- value = value.to_hstore # Done!
- elsif value && self.class.serialized_attributes.has_key?(name) && (value.acts_like?(:date) || value.acts_like?(:time) || value.is_a?(Hash) || value.is_a?(Array))
- value = value.to_yaml
- end
- attrs[self.class.arel_table[name]] = value
- end
- end
- end
- attrs
- end
- end
-
- end
-
- # This erro class is used when the user passes a wrong value to a hstore column.
- # Hstore columns accepts hashes or hstore valid strings. It is validated with
- # String#valid_hstore? method.
- class HstoreTypeMismatch < ActiveRecord::ActiveRecordError
end
module ConnectionAdapters
-
module SchemaStatements
# Installs hstore by creating the Postgres extension
@@ -175,38 +141,5 @@ def hstore(*args)
end
end
-
- class PostgreSQLColumn < Column
- # Does the type casting from hstore columns using String#from_hstore or Hash#from_hstore.
- def type_cast_code_with_hstore(var_name)
- type == :hstore ? "#{var_name}.from_hstore" : type_cast_code_without_hstore(var_name)
- end
-
- # Adds the hstore type for the column.
- def simplified_type_with_hstore(field_type)
- field_type == 'hstore' ? :hstore : simplified_type_without_hstore(field_type)
- end
-
- alias_method_chain :type_cast_code, :hstore
- alias_method_chain :simplified_type, :hstore
- end
-
- class PostgreSQLAdapter < AbstractAdapter
- def native_database_types_with_hstore
- native_database_types_without_hstore.merge({:hstore => { :name => "hstore" }})
- end
-
- # Quotes correctly a hstore column value.
- def quote_with_hstore(value, column = nil)
- if value && column && column.sql_type == 'hstore'
- raise HstoreTypeMismatch, "#{column.name} must have a Hash or a valid hstore value (#{value})" unless value.kind_of?(Hash) || value.valid_hstore?
- return quote_without_hstore(value.to_hstore, column)
- end
- quote_without_hstore(value,column)
- end
-
- alias_method_chain :quote, :hstore
- alias_method_chain :native_database_types, :hstore
- end
end
end
@@ -14,11 +14,47 @@ def initialize(default=nil)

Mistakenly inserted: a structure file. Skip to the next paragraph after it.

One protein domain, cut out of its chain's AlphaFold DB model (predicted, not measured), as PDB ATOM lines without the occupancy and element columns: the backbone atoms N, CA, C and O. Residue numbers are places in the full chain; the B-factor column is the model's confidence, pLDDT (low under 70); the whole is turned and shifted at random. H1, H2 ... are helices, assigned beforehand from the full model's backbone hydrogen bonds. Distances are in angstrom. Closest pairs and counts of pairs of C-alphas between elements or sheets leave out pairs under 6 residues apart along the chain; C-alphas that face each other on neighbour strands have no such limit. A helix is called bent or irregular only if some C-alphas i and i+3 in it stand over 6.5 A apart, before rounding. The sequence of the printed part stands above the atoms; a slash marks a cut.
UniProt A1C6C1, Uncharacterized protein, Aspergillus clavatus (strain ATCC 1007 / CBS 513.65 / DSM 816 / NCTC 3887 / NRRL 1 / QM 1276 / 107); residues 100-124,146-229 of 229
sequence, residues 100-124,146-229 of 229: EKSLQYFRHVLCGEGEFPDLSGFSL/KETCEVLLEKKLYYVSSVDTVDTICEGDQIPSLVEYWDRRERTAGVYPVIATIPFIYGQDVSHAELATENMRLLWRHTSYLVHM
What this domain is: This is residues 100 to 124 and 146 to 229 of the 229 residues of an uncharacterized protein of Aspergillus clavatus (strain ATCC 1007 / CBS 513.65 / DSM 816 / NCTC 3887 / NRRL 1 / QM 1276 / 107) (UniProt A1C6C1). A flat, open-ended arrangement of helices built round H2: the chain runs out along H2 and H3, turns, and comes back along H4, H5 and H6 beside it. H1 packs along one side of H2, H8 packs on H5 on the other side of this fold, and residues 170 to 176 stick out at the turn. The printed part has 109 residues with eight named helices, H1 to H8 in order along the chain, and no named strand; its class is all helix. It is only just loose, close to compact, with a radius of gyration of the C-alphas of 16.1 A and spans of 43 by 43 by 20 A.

end
def dump(obj)
- obj.nil? ? (@default.nil? ? nil : @default.to_hstore) : obj.to_hstore
+ obj.nil? ? (@default.nil? ? nil : to_hstore(@default)) : to_hstore(obj)
end
def load(hstore)
- hstore.nil? ? @default : hstore.from_hstore
+ hstore.nil? ? @default : from_hstore(hstore)
+ end
+
+ private
+ # Escapes values such that they will work in an hstore string
+ def hstore_escape(str)
+ return 'NULL' if str.nil?
+ return str if str =~ /^".*"$/
+ '"%s"' % str
+ end
+
+ def to_hstore obj
+ return "" if obj.empty?
+ obj.map do |idx, val|
+ "%s=>%s" % [hstore_escape(idx), hstore_escape(val)]
+ end * ","
+ end
+
+ def hstore_pair
+ quoted_string = /"[^"\\]*(?:\\.[^"\\]*)*"/
+ unquoted_string = /[^\s=,][^\s=,\\]*(?:\\.[^\s=,\\]*|=[^,>])*/
+ string = /(#{quoted_string}|#{unquoted_string})/
+ /#{string}\s*=>\s*#{string}/
+ end
+
+ def from_hstore hstore
+ token_pairs = (hstore.scan(hstore_pair)).map { |k,v| [k,v =~ /^NULL$/i ? nil : v] }
+ token_pairs = token_pairs.map { |k,v|
+ [k,v].map { |t|
+ case t
+ when nil then t
+ when /\A"(.*)"\Z/m then $1.gsub(/\\(.)/, '\1')
+ else t.gsub(/\\(.)/, '\1')
+ end
+ }
+ }
+ Hash[ token_pairs ]
end
end
end
@@ -1,39 +0,0 @@
-class Hash
- HSTORE_ESCAPED = /[,\s=>\\]/
-
- # Escapes values such that they will work in an hstore string
- def hstore_escape(str)
- if str.nil?
- return 'NULL'
- end
-
- str = str.to_s.dup
- # backslash is an escape character for strings, and an escape character for gsub, so you need 6 backslashes to get 2 in the output.
- # see http://stackoverflow.com/questions/1542214/weird-backslash-substitution-in-ruby for the gory details
- str.gsub!(/\\/, '\\\\\\')
- # escape backslashes before injecting more backslashes
- str.gsub!(/"/, '\"')
-
- if str =~ HSTORE_ESCAPED or str.empty?
- str = '"%s"' % str
- end
-
- return str
- end
-
- # Generates an hstore string format. This is the format used
- # to insert or update stuff in the database.
- def to_hstore
- return "" if empty?
-
- map do |idx, val|
- "%s=>%s" % [hstore_escape(idx), hstore_escape(val)]
- end * ","
- end
-
- # If the method from_hstore is called in a Hash, it just returns self.
- def from_hstore
- self
- end
-
-end